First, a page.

Norwich free school gets ready to open its doors
Archant © 2011
The principal of The Free School Norwich has revealed it will be the very first school of its type to open anywhere in the country when pupils pass through the doors for the first time in two weeks.
The finishing touches to the primary school, in a former Aviva building in Surrey Street, is one of around a dozen free schools expected to open their doors next month.
But principal Tania Sidney-Roberts says the Norwich one will be the very first one to open and unique in that most of the others are in temporary homes.
The school will welcome its inaugural pupils – 96 of them – on Monday, September 5 and Mrs Sidney-Robert said: “We are looking forward to opening our doors to the first cohort and many hundreds of children for many years to come.
“It’s been busy, but we set a target for when we would be open and we have stuck to it. It’s gone remarkably smoothly and I’ve had a fantastic team of people who have worked with us.”
Free schools are being introduced by education secretary Michael Gove and, earlier this summer, he singled out the Norwich model as an example for others to follow.
Set up by parents, companies or charities, they are funded directly by Whitehall, are free to attend, and set their own curriculum, opening times and holidays.
The idea has sparked controversy, with teaching unions claiming the cash to set them up comes from other education funds which have been frozen by the government, meaning other schools lose out.
The building costs of the Free School Norwich were £700,000 and, while Mrs Sidney-Roberts says Department for Education rules mean she cannot reveal the total cost, she said it had come in under budget.
The school will cater for primary-age pupils aged four to 11. Unlike most schools, it will be open 51 weeks a year, from 8.15am to 5.45pm six days a week.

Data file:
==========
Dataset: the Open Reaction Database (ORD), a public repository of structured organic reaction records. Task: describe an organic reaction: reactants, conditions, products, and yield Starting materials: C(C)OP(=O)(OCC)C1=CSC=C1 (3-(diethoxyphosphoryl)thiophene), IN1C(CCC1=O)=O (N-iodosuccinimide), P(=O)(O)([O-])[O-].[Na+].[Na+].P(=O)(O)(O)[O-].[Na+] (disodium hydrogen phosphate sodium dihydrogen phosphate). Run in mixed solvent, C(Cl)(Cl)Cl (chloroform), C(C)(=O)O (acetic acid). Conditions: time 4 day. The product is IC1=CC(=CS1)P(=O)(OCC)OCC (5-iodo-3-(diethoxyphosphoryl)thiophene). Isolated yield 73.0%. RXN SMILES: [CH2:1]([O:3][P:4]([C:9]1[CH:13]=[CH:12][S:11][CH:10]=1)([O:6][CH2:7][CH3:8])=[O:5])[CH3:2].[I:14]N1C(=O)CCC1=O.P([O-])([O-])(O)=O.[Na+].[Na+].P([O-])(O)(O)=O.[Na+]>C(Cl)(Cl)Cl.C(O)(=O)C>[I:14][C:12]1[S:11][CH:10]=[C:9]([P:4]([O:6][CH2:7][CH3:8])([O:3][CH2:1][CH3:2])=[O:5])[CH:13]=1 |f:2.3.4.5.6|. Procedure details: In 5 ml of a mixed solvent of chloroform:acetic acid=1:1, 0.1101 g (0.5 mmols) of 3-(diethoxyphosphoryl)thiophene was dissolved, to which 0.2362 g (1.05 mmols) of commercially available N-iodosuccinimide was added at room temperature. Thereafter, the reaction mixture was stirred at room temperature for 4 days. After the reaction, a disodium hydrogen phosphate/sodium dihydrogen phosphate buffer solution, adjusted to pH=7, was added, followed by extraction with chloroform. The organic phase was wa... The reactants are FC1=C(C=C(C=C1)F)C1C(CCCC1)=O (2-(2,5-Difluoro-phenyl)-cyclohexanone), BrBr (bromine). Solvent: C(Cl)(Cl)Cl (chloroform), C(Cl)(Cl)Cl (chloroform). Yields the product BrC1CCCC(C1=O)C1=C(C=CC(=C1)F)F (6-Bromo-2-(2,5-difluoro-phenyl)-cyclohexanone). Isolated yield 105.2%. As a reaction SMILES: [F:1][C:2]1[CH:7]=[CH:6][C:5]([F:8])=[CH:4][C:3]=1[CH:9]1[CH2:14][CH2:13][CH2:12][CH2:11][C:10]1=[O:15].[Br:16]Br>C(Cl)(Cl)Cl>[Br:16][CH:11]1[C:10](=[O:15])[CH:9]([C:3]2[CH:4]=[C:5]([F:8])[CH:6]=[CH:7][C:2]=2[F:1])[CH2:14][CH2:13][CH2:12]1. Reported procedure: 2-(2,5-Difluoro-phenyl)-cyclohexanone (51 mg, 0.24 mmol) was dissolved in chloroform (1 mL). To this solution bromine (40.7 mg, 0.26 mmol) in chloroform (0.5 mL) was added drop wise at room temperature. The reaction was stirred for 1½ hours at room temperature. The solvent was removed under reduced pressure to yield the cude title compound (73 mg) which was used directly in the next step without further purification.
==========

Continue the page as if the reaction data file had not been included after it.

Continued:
An extended school scheme means that, for a fee, pupils can be looked after between 8.15am to 8.45am and from 3.45pm to 5.45pm during term time.
Pupils from reception year and years one, two and three, will be the year groups starting next month and Mrs Sidney-Roberts revealed it was quite literally a lottery as to which children won a place.
She said: “We were four times oversubscribed and it was a case of random allocation. We got Norfolk County Council’s schools admissions team in and had a lottery.
“We had four crates of names and picked them out. It really was a case of picking names out of a hat, other than the siblings whose brothers or sisters had already got a place.
“We’ve got a mix of all abilities, faiths and special needs.”
She said pupils were coming from all over Norfolk – including Great Yarmouth, Diss, Aylsham and Sheringham, as well as from Norwich. The principal said that showed the demand for a new type of school and added she was looking at the possibility of opening other schools in Norwich and further afield.
She said: “I am now working with a group in Leeds which is based on the same model as this one and we are putting in a proposal for that next spring.
“But we definitely need to look at expanding here in Norwich because the demand is massive. We have had to disappoint so many parents and children who wanted places.
“With the government saying they want to see this replicated, it makes sense to look to expand the idea elsewhere.”
When the Evening News was given a tour of the Grade II listed building, the eight classrooms were just waiting for furniture to be delivered.
The library and kitchen were taking shape and work was continuing on the play area and garden outside. A new lift shaft was being installed, while on the stairs, Norwich artist Brian Korteling was working on a mural of a tree.
Mrs Sidney-Roberts said she had also recruited her team of about 20 fully qualified staff after a rigorous interview process.
She said: “This is something which I’ve wanted to do for years and which I’ve actually been working on for the past year. We are all ready to go and looking forward to opening.”
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